the itjerk

my adventures with technology

Tag Archives: channels

chumby one


What's a chumby? A funny-named device that's a cross between a clock radio and data-enabled cellphone? Chumby Industries says, "Just plug in your chumby, connect to your network, and use your computer to create a lineup of favorites from over 1,500 apps in more than 30 categories. Then let your chumby do its thing — streaming everything you like, from sports scores to stock quotes, from video clips to interactive games, from photos to trivia." So yeah, it's a computer-ish device that's connected to the internet. I want one!

A coupon code (HOLIDAY10) from their Facebook page and $90 later, the chumby one (actually their second model) arrived at my door. Very much the size of a small clock-radio, it sports a 3.5" color touch-screen interface, a large volume knob on its side, 5V AC adpater (it does run on battery, not included), and an amazing 2W mono speaker. After flashing it with the latest firmware (1-0-7) via USB, I was able to connect to my home wifi network. From there, I used my computer to create an account at chumby.com and activate my chumby (now called "chumbly"). Next, again through their website, I set off to configure a "channel" with various "apps" by deleting most everything from the default channel, and adding a flip-style clock, the Weather Channel, Spongebob, XKCD, you get the drift…

When on, the chumby continuously cycles through the various apps on a channel; each time the app refreshes itself with new information from the net. Whether rss feeds, stock quotes, word of the day, Facebook news feed, Flickr albums, Gmail, Twitter, you name it, there's probably an app available. And if you can't find what you want, write your own; each app is basically an Adobe Flash animation. The chumby also plays music very well, from terrestrial FM radio (well, not so well in my case), to Pandora, Shoutcast – why it even connects to my Squeezbox server as player "Neptune"; the only rub is I need to compile its playlist from a computer. And because the chumby is basically a linux computer running an ARM processor, you can do all sorts of geeky things with it too! BTW, it has a fantastic "night" mode that dims the screen perfectly.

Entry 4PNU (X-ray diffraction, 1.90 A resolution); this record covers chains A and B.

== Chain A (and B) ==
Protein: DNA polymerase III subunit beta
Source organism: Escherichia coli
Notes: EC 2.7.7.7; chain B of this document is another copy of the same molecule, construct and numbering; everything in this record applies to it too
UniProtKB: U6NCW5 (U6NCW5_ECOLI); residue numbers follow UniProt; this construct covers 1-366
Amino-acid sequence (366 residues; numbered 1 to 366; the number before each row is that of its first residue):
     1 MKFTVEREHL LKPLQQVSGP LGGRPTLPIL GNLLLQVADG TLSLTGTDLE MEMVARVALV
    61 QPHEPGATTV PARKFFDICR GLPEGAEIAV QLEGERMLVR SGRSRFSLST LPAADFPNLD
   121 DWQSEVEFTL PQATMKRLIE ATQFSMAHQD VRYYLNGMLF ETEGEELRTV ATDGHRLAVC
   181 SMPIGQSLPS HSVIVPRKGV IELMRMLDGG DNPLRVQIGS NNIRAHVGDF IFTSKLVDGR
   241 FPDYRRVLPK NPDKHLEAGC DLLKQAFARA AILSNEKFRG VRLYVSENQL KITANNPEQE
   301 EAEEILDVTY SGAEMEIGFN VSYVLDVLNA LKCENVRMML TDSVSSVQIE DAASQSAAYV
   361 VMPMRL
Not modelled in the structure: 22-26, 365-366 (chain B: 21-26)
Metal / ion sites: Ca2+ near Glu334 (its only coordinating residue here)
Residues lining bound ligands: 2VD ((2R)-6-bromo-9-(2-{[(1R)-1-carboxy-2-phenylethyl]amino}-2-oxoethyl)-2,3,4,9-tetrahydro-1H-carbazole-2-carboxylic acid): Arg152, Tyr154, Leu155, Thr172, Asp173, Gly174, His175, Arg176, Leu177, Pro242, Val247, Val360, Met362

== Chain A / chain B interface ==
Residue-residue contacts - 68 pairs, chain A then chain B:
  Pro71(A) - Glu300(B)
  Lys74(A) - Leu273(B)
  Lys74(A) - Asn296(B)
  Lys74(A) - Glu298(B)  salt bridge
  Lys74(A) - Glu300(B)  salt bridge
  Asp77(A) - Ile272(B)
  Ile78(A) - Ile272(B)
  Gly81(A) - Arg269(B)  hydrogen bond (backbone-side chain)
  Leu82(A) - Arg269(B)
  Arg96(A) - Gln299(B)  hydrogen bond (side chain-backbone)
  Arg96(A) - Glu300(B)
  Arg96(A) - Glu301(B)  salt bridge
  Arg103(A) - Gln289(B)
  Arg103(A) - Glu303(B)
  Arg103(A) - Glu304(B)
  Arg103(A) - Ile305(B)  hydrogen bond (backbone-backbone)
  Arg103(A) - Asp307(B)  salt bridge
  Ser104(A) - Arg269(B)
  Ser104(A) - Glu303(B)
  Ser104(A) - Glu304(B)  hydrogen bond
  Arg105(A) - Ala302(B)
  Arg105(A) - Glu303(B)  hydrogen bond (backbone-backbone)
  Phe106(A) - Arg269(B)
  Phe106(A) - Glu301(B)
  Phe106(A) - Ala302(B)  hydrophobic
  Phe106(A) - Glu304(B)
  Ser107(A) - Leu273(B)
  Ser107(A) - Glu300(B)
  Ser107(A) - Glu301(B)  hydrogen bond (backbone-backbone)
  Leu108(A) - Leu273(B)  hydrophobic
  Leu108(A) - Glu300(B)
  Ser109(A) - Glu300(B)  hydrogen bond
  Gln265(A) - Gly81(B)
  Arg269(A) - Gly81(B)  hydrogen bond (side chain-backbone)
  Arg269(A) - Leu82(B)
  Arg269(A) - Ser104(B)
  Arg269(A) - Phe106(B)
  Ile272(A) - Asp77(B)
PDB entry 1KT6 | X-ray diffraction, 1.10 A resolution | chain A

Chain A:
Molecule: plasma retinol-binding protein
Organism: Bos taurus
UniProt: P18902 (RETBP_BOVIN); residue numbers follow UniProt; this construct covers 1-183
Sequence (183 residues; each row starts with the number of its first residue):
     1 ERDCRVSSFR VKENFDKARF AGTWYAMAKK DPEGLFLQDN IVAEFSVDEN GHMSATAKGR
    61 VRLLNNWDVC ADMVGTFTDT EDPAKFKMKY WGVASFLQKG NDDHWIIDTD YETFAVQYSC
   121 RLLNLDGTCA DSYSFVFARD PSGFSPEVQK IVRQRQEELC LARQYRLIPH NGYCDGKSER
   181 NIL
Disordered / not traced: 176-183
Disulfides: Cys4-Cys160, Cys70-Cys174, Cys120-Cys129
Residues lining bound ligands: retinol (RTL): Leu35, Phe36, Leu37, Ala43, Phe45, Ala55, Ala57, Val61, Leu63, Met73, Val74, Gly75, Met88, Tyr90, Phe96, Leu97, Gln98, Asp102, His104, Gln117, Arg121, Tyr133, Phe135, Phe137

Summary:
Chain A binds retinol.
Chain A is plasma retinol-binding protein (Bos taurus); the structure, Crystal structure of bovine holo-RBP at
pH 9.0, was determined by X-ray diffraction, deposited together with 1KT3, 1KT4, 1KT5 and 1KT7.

Okay, it's a gizmo, it's slightly gratuitous, and really should be offered in other colors. The app selection is superfluous, but it's rather strange that there isn't a "children's" category, because my kids love this thing! The chumby is certainly extensible, but a lot of its value depends on intended use. In the bedroom, it's little more than a clock radio – do I really need to wakeup to Facebook or Engadget news feeds? No, though that might be useful in a kitchen setting, somewhere a computer isn't. It is however the best clock radio I ever bought, one that even connects to my Squeezebox server. What fun the chumby is!

On the web:
http://www.chumby.com/guide
http://wiki.chumby.com/mediawiki/index.php/Main_Page

what roku could be…


Don't get me wrong, the Roku HD, at a mere $59, is almost an instant buy. It's a set-top box for streaming digital video. The box connects to your tv or a/v system and facilitates streaming video from the internet, via wireless or wired ethernet connection. It supports Netflix, Amazon VOD, and soon enough Hulu Plus, plus a zillion other "channels" offering everything from sports, music, movies, etc. Too bad their website doesn't have a comprehensive list.

For streaming audio, there's one channel of particular interest to me: MainSqueeze connects your local Squeezebox Server to the Roku. But here's the caveat: the Roku doen't play some audio formats, including Ogg-Vorbis and FLAC. Talk about a heartbreaker!

Will this change in the future? It just seems like too good of an opportunity for Roku to miss, doesn't it? Ogg-Vorbis and FLAC are free, open standards that do not require any licensing fees. Further, the Roku, at just $59 for the entry model, is so much less expensive than the Squeezebox Touch that you could buy five (5) for the same price – one for nearly every room! Ogg-Vorbis and FLAC support usually sets the audiophile scene/buzz on fire, just as the Sansa Clip did when it added support for those formats. It would also give Roku a leg-up on Apple TV, which will never natively support Ogg-Vorbis nor FLAC.

Write Roku and let them know we want Ogg-Vorbis and FLAC support now!

On the web:
Roku Digital Video Player